While fans have mostly been enthusiastic about the expanded role of Jason Statham in The Fate of the Furious, there is one thing that has stuck in their collective craw. While Statham’s character has the movie’s best moments, he never stops to address the elephant in the room: Shaw did kill Sung Kang’s Han, perhaps the most beloved character in the franchise and (we assumed) an unforgivable offense for a movie built on family. Will the filmmakers address this in a future installment of the Fast and the Furious films? Or, perhaps more intriguing, could Sung Kang find his way back into the franchise?
It may not have made a lick of sense within the emotional continuity of the series, but it’s hard to argue that the comedic highlight of The Fate of the Furious was Dwayne Johnson and Jason Statham’s snappy banter. Johnson’s Hobbs winds up in jail right across the hall from his old arch-nemesis Deckard Shaw, played by Statham, and their chemistry is immediate and hilarious. Their playful back-and-forth throughout F8 kept things light and fun even as Dominic Toretto sold out his beloved family to work for Charlize Theron’s evil hacker Cipher.
It may seem strange to describe the eighth film in a blockbuster franchise as a transitional moment in the series, but then again, few franchises have had to deal with the death of an actor as essential as Paul Walker. The Fate of the Furious was always going to be a bittersweet affair for those involved; while the movie promised to push new characters and new relationships to the forefront, fans wondered how exactly they would choose to address the loss of Walker’s beloved Brian. The solution screenwriter Chris Morgan came up with should leave diehards and newcomers alike very pleased.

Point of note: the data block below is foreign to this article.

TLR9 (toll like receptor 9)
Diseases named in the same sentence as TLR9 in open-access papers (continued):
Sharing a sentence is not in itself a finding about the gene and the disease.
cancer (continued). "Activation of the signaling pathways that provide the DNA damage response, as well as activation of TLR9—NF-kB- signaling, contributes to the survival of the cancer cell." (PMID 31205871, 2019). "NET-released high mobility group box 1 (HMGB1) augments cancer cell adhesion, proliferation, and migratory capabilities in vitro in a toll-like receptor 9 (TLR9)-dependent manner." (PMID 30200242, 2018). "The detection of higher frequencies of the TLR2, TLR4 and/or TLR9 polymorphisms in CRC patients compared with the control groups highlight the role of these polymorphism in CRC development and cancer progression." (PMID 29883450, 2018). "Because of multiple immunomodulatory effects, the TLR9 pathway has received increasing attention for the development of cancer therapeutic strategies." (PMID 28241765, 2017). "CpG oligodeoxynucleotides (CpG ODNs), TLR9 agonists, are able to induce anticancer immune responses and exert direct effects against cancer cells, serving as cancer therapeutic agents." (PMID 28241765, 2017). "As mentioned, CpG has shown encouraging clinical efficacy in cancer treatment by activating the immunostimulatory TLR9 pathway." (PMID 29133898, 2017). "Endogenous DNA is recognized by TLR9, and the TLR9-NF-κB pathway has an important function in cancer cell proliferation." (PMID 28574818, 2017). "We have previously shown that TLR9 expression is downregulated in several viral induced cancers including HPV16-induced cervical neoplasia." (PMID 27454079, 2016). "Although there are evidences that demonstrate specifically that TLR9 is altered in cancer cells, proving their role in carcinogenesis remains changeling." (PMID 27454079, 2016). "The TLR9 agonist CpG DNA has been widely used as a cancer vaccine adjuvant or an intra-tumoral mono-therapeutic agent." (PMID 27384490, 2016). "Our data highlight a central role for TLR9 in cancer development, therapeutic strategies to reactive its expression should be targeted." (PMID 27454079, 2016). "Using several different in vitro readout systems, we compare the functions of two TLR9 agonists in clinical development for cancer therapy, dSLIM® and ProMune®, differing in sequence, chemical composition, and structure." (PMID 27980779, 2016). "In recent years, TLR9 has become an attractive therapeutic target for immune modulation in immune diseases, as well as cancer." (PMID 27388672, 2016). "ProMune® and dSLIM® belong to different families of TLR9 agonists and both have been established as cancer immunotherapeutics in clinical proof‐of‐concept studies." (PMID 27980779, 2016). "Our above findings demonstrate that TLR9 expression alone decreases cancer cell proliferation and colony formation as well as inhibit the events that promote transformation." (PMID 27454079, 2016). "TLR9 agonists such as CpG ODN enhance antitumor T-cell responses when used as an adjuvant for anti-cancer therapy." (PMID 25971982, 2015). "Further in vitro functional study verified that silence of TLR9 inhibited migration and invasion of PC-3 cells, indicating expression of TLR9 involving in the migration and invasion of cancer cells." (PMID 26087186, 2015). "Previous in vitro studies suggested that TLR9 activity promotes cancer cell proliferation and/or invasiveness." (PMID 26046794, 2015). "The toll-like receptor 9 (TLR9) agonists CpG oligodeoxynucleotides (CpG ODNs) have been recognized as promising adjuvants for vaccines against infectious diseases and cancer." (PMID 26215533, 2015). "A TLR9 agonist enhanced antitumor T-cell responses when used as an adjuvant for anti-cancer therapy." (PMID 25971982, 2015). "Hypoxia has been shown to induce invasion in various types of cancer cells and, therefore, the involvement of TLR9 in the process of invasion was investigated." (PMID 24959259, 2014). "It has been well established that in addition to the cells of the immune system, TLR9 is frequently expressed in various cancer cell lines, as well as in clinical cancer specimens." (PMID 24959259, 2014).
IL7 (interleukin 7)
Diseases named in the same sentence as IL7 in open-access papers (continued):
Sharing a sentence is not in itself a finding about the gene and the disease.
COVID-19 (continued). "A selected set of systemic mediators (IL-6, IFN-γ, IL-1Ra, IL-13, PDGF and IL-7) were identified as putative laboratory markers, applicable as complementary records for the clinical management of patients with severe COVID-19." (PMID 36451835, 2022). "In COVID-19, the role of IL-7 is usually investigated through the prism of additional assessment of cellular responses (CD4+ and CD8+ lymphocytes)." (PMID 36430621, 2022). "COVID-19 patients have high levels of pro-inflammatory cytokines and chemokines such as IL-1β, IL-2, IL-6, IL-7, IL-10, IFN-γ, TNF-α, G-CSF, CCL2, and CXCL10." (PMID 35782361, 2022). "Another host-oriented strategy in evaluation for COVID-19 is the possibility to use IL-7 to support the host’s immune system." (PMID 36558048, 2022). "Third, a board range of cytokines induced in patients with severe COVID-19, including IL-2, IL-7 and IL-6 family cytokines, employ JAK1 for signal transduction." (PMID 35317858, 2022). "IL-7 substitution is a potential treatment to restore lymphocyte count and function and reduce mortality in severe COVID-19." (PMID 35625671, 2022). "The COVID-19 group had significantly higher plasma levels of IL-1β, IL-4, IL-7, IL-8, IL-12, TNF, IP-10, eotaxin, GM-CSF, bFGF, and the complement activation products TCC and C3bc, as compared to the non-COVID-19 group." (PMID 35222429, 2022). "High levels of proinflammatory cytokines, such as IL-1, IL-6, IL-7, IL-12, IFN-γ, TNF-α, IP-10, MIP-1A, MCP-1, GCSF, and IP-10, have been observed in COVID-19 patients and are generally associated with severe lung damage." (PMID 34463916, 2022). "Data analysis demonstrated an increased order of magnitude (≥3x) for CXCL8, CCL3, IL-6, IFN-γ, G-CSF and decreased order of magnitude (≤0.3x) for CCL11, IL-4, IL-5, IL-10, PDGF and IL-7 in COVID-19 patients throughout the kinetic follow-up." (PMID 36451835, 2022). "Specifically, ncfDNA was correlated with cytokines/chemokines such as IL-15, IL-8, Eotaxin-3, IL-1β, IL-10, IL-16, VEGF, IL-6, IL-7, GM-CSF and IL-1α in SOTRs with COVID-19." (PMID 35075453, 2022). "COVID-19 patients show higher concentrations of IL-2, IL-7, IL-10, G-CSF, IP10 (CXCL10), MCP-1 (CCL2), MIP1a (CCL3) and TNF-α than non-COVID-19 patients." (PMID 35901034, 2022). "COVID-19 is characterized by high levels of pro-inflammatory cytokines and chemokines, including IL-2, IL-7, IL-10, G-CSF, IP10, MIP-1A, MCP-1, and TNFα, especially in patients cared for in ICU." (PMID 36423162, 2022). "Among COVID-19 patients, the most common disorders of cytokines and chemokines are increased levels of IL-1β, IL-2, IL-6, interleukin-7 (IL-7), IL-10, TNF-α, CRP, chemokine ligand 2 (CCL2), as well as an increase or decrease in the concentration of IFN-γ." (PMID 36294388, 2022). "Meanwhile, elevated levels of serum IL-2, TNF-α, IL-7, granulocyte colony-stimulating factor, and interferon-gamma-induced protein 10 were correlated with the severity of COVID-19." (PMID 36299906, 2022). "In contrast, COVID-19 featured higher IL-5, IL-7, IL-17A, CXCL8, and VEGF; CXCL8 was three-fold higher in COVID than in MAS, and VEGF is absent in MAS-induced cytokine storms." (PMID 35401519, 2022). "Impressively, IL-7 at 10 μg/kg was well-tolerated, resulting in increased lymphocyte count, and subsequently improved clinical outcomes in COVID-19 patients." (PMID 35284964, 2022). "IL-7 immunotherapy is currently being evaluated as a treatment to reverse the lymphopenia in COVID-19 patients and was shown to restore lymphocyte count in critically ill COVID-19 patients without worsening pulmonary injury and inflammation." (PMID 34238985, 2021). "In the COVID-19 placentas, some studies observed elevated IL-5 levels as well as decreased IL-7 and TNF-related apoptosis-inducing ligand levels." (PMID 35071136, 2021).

For years, one of the internet’s dirty little secrets has been that people really enjoy The Fate of the Furious: Tokyo Drift. A healthy flop at the time of its release — the film’s $60 million gross is half that of 2 Fast 2 Furious, the second-lowest grossing movie in the Fast and the Furious franchise — Tokyo Drift has climbed steadily back into fans’ favor due to the lasting appeal of Sung Kang’s Han Lue and a bit of chronological trickery in a later film that boosted this one’s reputation. It’s amazing how much better a film gets when you stop being mad at it for failing to bring back any of the main characters.
Back when Universal announced their classic monster movie reboot series plans, many of us were quick to roll our eyes at the prospect of yet another franchise that’d pound beloved characters into the ground by sheer overexposure. And it’s a valid concern: I’ll be the first to admit that I, a superhero movies lover, have become a little bored with the formula lately. Universal, however, is taking a very cautious approach with all of this, as evidenced by the fact that they still haven’t announced a timeline a la Marvel’s various Phases.